New Year’s Resolutions: Yay or Nay?

AS WE REFLECT on the past year and eagerly dive into the New Year, one thing on all our minds is New Year’s resolutions: what will you set out to do in 2017? But wait, will they work this time, or will we end up lowering our self-worth?

 

New Year’s Resolutions: Yay or Nay?

We really enjoyed this recent article by Huffington Post, which suggests a new framework to thinking about New Year’s Resolutions.

When it comes to setting New Year’s resolutions, we often get ahead of ourselves and shoot for the moon. Most of us set absolute goals to go to the gym more often, to eat healthy or quit a bad habit. But why do we find ourselves back at square one three weeks later?

According to research at the University of Scranton, only a mere 8% of people achieve their New Year’s goals. There are many reasons why people don’t keep their resolutions. They may set overly ambitious goals or become uninspired when they face too many small failures.

 

Instead of Resolutions, Choose to ‘Reset’

The key might lie in setting smaller, incremental lifestyle changes, like daily “resets”. Dr. Roberta Anding, a registered dietician and nutrition professor at Baylor College of Medicine suggests moderating your resolutions. Doing so might just be what is needed to create a lasting lifestyle change.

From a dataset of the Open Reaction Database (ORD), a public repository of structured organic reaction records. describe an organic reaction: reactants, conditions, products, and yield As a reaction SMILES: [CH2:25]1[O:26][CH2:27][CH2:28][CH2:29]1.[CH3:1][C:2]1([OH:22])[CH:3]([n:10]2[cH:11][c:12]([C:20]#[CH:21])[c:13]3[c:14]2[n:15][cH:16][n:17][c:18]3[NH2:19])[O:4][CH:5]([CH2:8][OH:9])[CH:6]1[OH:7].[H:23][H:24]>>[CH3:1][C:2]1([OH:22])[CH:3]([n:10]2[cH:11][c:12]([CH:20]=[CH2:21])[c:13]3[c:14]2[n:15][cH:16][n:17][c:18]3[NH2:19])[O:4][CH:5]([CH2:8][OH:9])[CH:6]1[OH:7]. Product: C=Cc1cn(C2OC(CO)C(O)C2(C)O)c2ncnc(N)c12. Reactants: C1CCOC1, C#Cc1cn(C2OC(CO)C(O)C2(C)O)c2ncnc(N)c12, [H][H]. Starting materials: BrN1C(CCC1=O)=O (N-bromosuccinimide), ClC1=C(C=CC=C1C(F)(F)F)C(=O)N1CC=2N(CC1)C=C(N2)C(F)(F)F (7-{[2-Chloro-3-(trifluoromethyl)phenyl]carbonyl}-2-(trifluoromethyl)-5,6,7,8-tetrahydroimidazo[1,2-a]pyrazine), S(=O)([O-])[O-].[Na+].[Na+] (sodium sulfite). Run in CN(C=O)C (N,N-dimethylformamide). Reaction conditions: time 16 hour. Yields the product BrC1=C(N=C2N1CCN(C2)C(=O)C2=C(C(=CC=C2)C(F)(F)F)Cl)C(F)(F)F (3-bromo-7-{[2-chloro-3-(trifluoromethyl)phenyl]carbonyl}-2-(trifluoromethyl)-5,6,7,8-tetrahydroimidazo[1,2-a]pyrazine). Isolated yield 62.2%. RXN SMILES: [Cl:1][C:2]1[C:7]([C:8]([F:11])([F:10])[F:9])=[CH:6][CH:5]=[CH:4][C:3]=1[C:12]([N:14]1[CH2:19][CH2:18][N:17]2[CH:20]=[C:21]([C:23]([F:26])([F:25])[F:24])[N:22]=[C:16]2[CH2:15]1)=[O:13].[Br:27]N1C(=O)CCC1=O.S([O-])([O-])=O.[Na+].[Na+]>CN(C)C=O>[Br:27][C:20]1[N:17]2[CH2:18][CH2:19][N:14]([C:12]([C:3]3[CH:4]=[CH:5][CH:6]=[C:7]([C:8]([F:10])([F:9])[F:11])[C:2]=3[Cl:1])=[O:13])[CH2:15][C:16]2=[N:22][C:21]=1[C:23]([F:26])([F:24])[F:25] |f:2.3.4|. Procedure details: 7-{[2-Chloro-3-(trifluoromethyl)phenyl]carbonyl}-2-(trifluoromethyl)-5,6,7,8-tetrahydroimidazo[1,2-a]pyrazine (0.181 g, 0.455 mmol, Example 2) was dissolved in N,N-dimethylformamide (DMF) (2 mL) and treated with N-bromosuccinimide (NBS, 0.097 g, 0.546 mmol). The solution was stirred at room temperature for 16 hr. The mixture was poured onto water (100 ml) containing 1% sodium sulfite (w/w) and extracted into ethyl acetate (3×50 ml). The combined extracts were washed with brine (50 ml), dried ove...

“January 1 signifies a new beginning.
 However, each day allows for a new beginning,
and hence it is a reset.” 

– Dr. Roberta Anding, Baylor College of Medicine

 

What’s the difference? Resolutions are a firm decision to do or not do something. Whereas a reset is an “opportunity to ‘set again’, or set your habits differently”. A reset will allow you to be flexible as you progress and figure out what does or doesn’t work for you. Instead of a lofty goal, you commit to smaller realistic goals and make changes every day, step by step.

Moreover, New Year’s resolutions typically have a start date: January 1. This inadvertently tricks your mind into thinking that they have an end date as well. On the other hand, a reset is about creating healthy habits that are sustainable in the long run.

For instance, if one of your goals next year is to eat more fruit and vegetables, you can ‘reset’ this goal daily, to re-evaluate and decide good steps to take to help you achieve this.

Lastly, no matter how you plan to think of the new year, set goals to pursue your health and wellness. According to Anding, “this is your most important 401K: Investing in your body and your sense of wellbeing.” And here at Cedele, we agree.

If you’re curious about New Year’s resolutions, watch the video below or read more here. Blessed New Year from all of us at Cedele!

 


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